Blindspotting: West Side Story and 42nd Street

BlindSpot-WestSideStory6

.

One of the reasons why you may not often hear as much about plot or character when discussing musicals is that they tend to use age old stories at their core. More often than not it’s all about those tunes and performances, so those familiar tales are used to provide a familiar landscape from which to launch the song and dance routines. As I sat down to catch up with a couple of classic musicals with well-worn structures – a re-telling of Romeo and Juliet set in the big city and a backstage look at the lead up to a performance’s premiere with a big break for a young ingenue – I wondered if either of these tales could be given new life via more than just their music and production numbers…While each brought moments of wonderful creativity and sparkling entertainment (in different amounts), the stories were, for the most part, still born.

BlindSpot-42ndStreet2
BlindSpot-WestSideStory2

That’s not enough to dismiss either film though. In particular, West Side Story is a monument to production design and choreography. Just about every shot in the film is packed with colour from mixed pastels to bright primaries to everything in between in just the right combinations. As a series of stills it would make for an incredible photography exhibit. Of course, much of the secret to the film is its motion in the form of Jerome Robbins’ choreography (he’s also credited here as a co-director along with the master of many genres Robert Wise). It feels novel and exciting even 50 years down the road. It’s sharp and quick and powerful – in short, it’s incredibly physical. It’s an expression of the character’s youthful energy and their inability to find a place to put it, and so it ends up working perfectly during the confrontation and fight scenes where the dancing is essentially the fighting itself. If not every tune fully landed with me, the vast majority did and mostly kept me with the 2 and a half hour runtime. Mostly.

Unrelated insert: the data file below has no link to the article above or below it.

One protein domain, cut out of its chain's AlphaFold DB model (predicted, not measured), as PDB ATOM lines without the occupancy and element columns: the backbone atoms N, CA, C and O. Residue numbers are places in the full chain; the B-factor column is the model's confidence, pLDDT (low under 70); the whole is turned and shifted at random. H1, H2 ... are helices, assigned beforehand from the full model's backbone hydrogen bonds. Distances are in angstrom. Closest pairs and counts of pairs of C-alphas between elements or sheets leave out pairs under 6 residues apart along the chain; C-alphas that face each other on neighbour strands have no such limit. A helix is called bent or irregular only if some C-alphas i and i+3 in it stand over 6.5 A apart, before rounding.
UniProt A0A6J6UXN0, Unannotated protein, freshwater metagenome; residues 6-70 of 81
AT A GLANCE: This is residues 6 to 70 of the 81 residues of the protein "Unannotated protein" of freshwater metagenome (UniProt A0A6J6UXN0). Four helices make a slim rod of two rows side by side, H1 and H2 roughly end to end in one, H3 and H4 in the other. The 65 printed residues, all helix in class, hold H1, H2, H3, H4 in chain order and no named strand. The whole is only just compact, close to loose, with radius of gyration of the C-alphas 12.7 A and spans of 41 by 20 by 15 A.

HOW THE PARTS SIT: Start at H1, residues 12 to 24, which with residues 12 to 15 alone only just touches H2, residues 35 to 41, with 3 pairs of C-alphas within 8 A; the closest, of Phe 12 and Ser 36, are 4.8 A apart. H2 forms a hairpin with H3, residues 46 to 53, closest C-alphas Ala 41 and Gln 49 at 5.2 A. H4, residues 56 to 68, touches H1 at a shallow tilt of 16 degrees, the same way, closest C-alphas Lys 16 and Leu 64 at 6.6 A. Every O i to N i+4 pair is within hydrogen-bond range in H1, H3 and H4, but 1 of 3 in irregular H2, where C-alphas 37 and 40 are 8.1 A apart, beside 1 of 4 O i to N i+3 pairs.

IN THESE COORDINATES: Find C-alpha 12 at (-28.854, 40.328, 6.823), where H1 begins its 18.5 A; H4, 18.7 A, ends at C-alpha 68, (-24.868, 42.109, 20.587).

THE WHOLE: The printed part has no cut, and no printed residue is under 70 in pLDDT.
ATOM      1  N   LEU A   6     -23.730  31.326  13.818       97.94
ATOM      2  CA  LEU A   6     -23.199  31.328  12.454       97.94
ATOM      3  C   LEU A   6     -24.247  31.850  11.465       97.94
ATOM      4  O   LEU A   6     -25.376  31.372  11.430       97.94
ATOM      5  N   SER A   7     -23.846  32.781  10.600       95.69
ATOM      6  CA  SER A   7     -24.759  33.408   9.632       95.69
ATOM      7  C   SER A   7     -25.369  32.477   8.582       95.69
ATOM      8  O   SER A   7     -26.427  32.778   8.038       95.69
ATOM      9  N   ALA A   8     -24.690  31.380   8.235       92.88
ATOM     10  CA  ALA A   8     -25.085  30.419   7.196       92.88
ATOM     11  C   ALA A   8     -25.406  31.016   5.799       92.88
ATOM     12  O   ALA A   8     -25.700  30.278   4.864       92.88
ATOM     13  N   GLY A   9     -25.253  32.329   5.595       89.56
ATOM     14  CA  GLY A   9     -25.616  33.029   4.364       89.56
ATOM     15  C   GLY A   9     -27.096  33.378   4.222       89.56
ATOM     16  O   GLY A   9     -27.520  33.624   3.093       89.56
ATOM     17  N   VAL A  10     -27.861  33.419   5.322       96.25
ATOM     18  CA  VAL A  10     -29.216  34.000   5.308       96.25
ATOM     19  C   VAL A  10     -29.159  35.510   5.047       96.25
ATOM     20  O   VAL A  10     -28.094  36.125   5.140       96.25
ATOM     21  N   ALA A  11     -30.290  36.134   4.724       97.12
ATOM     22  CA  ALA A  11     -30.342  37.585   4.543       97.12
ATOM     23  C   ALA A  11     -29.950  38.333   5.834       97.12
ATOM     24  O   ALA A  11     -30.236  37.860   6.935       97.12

Would you like to know more…?

Blindspotting in 2014

BlindSpot-AshesAndDiamonds

.
Let’s review…This whole idea behind the Blind Spot series (kicked off 2 years ago by top notch Toronto blogger/writer dudes James McNally and Ryan McNeil) is solely meant to poke and prod slackards like myself into finally getting around to those films that we not only feel are classics we should see, but ones we really want to see. Whether the titles are standard “Canon” fodder or some goofy grindhouse flick that you found for a dollar and have had sitting at home for 5 years, the point is to nudge us to watch something that has obviously caught our eye, but keeps getting passed over. Indeed, life is too short to watch something dull/crappy simply to “get through it” and check it off a list, but we’re talking about movies that sparked some kind of interest at some point and now vie for your attention with a vast array of other possibilities. The vast majority of the 44 blindspots I’ve seen and written about over the last 2 years (pairing movies for each post) have been well worth the wait and typically confounded expectations that had been in place for years. Even the ones that didn’t do much for me at least gave me something to consider.